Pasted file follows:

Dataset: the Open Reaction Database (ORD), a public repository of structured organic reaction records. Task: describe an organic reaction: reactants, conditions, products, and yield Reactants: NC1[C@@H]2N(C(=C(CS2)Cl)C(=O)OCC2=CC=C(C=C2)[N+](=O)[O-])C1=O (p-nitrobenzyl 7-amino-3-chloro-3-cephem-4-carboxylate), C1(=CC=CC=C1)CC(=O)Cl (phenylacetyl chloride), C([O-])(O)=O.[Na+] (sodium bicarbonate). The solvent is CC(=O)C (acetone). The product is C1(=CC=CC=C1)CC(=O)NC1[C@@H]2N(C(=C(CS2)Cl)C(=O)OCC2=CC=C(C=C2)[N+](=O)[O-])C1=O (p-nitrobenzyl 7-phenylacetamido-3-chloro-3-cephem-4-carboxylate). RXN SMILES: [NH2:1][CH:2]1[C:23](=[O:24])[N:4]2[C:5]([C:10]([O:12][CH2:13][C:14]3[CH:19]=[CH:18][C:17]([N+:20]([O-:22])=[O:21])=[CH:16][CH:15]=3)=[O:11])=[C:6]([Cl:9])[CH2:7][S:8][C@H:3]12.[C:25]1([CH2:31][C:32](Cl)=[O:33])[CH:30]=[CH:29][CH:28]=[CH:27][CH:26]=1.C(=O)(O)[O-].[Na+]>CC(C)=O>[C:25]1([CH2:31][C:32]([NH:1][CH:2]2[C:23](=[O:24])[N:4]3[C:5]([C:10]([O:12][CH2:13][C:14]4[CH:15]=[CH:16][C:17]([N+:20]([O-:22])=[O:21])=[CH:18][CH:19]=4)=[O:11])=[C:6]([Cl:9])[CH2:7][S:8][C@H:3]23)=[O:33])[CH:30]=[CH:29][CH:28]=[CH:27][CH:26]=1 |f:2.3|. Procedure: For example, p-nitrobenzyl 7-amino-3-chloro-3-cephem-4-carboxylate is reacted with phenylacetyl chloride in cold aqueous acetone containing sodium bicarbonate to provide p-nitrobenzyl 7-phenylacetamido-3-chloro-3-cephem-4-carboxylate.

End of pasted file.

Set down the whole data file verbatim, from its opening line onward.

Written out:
Dataset: the Open Reaction Database (ORD), a public repository of structured organic reaction records. Task: describe an organic reaction: reactants, conditions, products, and yield Reactants: NC1[C@@H]2N(C(=C(CS2)Cl)C(=O)OCC2=CC=C(C=C2)[N+](=O)[O-])C1=O (p-nitrobenzyl 7-amino-3-chloro-3-cephem-4-carboxylate), C1(=CC=CC=C1)CC(=O)Cl (phenylacetyl chloride), C([O-])(O)=O.[Na+] (sodium bicarbonate). The solvent is CC(=O)C (acetone). The product is C1(=CC=CC=C1)CC(=O)NC1[C@@H]2N(C(=C(CS2)Cl)C(=O)OCC2=CC=C(C=C2)[N+](=O)[O-])C1=O (p-nitrobenzyl 7-phenylacetamido-3-chloro-3-cephem-4-carboxylate). RXN SMILES: [NH2:1][CH:2]1[C:23](=[O:24])[N:4]2[C:5]([C:10]([O:12][CH2:13][C:14]3[CH:19]=[CH:18][C:17]([N+:20]([O-:22])=[O:21])=[CH:16][CH:15]=3)=[O:11])=[C:6]([Cl:9])[CH2:7][S:8][C@H:3]12.[C:25]1([CH2:31][C:32](Cl)=[O:33])[CH:30]=[CH:29][CH:28]=[CH:27][CH:26]=1.C(=O)(O)[O-].[Na+]>CC(C)=O>[C:25]1([CH2:31][C:32]([NH:1][CH:2]2[C:23](=[O:24])[N:4]3[C:5]([C:10]([O:12][CH2:13][C:14]4[CH:15]=[CH:16][C:17]([N+:20]([O-:22])=[O:21])=[CH:18][CH:19]=4)=[O:11])=[C:6]([Cl:9])[CH2:7][S:8][C@H:3]23)=[O:33])[CH:30]=[CH:29][CH:28]=[CH:27][CH:26]=1 |f:2.3|. Procedure: For example, p-nitrobenzyl 7-amino-3-chloro-3-cephem-4-carboxylate is reacted with phenylacetyl chloride in cold aqueous acetone containing sodium bicarbonate to provide p-nitrobenzyl 7-phenylacetamido-3-chloro-3-cephem-4-carboxylate.